As people live longer and the treatment of disease gets more advanced, the main killer in England and Wales has shifted. While heart disease used to be the main cause of death, this has been overtaken for the first time by dementia.
The latest mortality rates released by the Office of National Statistics (ONS) have shown that dementia, including Alzheimer’s, now accounts for 61,686 deaths per year, or 11.6 percent of the total number of deaths in England and Wales. This shift is thought to be due to both an aging population and a greater awareness of the disease, which means it is now given more weight on death certificates.
“These figures once again call attention to the uncomfortable reality that currently, no one survives a diagnosis of dementia,” says Hilary Evans, chief executive of Alzheimer’s Research UK, in a statement. “Some of the increase can be explained by a rise in diagnosis rates and a change in the way dementia is recorded on death certificates, offering a more accurate picture of the impact of dementia.”
While those being diagnosed with, and subsequently dying from, dementia have been on the rise, conversely the other top four causes of death in 2015 – heart disease, lung cancer, cerebrovascular disease, and chronic lower respiratory diseases – have been declining over the last 15 years. The mortality rate for dementia has in fact doubled since 2010, highlighting the need for increasing support services to help those diagnosed with the condition, as well as to encourage further research.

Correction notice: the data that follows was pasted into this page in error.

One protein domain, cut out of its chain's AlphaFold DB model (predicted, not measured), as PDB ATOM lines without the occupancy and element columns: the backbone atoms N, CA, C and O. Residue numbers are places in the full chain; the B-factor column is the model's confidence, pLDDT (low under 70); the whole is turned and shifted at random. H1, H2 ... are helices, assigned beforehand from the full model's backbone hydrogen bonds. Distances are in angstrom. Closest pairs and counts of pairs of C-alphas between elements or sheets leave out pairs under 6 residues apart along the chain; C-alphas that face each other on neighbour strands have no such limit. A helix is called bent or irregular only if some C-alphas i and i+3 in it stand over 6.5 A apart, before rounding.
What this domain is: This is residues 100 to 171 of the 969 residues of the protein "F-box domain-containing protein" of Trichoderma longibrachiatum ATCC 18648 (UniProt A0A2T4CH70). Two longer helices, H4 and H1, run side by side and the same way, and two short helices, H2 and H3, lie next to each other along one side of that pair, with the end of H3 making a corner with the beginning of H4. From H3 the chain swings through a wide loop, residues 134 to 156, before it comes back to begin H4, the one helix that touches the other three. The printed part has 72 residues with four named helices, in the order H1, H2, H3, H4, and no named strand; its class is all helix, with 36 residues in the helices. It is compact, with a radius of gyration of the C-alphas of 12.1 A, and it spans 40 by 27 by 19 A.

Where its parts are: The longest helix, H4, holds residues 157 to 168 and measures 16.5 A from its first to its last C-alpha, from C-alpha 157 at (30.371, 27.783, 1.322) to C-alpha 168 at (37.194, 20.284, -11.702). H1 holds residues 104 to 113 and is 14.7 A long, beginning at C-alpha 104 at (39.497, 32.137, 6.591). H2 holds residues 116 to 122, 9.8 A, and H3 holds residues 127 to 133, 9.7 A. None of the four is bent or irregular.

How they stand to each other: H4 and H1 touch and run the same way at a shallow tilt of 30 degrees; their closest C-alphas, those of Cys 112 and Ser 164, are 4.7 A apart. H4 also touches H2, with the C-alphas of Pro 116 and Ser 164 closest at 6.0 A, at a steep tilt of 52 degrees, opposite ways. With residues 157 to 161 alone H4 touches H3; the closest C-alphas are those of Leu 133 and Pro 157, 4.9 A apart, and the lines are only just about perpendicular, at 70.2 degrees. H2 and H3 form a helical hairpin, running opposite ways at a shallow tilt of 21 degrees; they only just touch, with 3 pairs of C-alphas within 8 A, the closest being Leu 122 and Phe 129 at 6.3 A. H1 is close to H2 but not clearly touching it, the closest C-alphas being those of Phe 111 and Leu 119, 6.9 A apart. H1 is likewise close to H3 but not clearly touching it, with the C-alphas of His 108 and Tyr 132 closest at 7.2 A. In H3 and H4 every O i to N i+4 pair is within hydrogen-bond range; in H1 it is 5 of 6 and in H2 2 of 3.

“Dementia is not an inevitable part of aging, it’s caused by diseases that can be fought through research, and we must bring all our efforts to bear on what is now our greatest medical challenge,” explains Evans. “With growing numbers of people living with dementia, we urgently need treatments that can stop or slow the diseases that drive this devastating condition.”
When broken down, the new statistics show startling differences between different age and sex groups. For example, for young people between the ages of 5 and 19, the leading cause of death is suicide, while for men as a group it is heart disease. For women, dementia is still the overall biggest killer, but for those between the ages of 35 and 49, it is cancer. While dementia is the largest overall cause of death, when all types of cancer are combined, they still kill more people each year than any other condition.
Clearly, incredible advances have been made in public health. For dementia, researchers need to continue to focus on how best to move forward and tackle this difficult condition.